The 2013 tornado season has been quiet.
To date, there have been fewer than 220 tornadoes of EF-1 strength or greater nationwide this year. In Kansas, there have been four twisters through May 10.
Four. And those were weak.
It’s the slowest start to a tornado season in 15 years across America. Another example: Iowa will likely pass its record for most days between tornadoes this week (record: 355. Current: 355).
So with a month left before temperatures across the Central Plains stay in the 90s, humidities match and the cold fronts go away, it would be tempting to think we might escape with minimal damage. Spring has been late. I mean, we’ve had a wintry mix in May, forcing orchards to start fires to keep their trees from the dangers of a hard freeze. In May, mind you. Not March.
But there’s a month left in the tornado season. Lord knows what could happen.
Last year’s tornado season hit early and hit hard around east central Kansas when Harveyville was hit by a rapid spin-up twister in late February. The EF-2 was on the ground for barely five minutes, but in a case of wrong place, wrong time, Harveyville took a direct hit. From there, the severe weather season lost a lot of its punch across the Central Plains, although a host of twisters developed across central Kansas in mid-April.
Two years ago was different. There was the Dixie Outbreak, which blasted the previously “untouchable” Super Outbreak record of tornado touchdowns in April. Reading, Kan., made national headlines for a deadly tornado in mid-May…only to see Joplin nailed by one of the worst twisters in American history less than 20 hours later.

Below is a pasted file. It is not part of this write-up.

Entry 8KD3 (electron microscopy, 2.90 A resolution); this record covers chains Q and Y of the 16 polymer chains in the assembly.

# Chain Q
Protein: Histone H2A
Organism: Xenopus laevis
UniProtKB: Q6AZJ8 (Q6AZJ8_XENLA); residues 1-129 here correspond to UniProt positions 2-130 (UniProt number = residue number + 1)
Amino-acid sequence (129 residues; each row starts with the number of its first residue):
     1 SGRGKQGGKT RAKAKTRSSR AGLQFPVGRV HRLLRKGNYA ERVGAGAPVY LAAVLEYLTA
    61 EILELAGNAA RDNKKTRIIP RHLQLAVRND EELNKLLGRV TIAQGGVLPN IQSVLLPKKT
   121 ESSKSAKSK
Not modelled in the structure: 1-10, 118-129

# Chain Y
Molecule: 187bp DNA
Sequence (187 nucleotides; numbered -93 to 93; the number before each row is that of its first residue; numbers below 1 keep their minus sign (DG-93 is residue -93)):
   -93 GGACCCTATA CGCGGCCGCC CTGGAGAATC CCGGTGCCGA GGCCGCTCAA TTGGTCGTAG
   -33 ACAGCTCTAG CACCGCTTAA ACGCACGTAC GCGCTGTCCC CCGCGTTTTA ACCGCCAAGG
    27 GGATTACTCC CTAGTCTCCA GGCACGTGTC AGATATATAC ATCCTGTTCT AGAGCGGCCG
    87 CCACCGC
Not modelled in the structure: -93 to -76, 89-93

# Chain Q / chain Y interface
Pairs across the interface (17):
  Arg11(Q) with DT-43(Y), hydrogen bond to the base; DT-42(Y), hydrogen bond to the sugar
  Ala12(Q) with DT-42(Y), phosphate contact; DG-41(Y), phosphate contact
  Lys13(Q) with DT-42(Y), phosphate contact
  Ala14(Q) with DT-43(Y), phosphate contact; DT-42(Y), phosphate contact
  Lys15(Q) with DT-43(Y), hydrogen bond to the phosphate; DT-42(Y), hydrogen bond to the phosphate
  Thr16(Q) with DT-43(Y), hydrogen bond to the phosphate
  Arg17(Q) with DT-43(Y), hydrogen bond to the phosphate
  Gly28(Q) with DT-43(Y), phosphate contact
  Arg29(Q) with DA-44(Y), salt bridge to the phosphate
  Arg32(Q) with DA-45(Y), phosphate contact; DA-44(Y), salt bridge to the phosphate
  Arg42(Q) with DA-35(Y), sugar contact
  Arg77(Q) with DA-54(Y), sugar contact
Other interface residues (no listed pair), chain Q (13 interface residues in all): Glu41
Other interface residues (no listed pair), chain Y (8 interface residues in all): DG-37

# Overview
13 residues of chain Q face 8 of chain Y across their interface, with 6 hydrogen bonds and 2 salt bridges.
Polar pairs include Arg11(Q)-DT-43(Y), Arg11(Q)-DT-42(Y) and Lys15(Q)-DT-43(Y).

Omaha, Neb., marked the 38th anniversary of its big one earlier this month, the F-5 demon which tore through the center of town. Emporia, Kan., will mark 39 years since an F-4 sliced off the west edge of the city next month.
I guess all this indicates that here in the Midwest, it doesn’t matter how much time is left in the tornado season. In some cases, like Harveyville, it really doesn’t matter if you are officially in twister season. If the conditions are right, you head for shelter (or you head for work if you’re in radio news).
If Mother Nature has taught us anything, though, it’s that lengthy periods of quiet can end with shattering speed. With the Storm Prediction Center indicating a good severe weather possibility this weekend, our sleepy tornado season could roar to life.
There’s a month left — officially– in the 2013 tornado season. Hope you haven’t been lulled to sleep.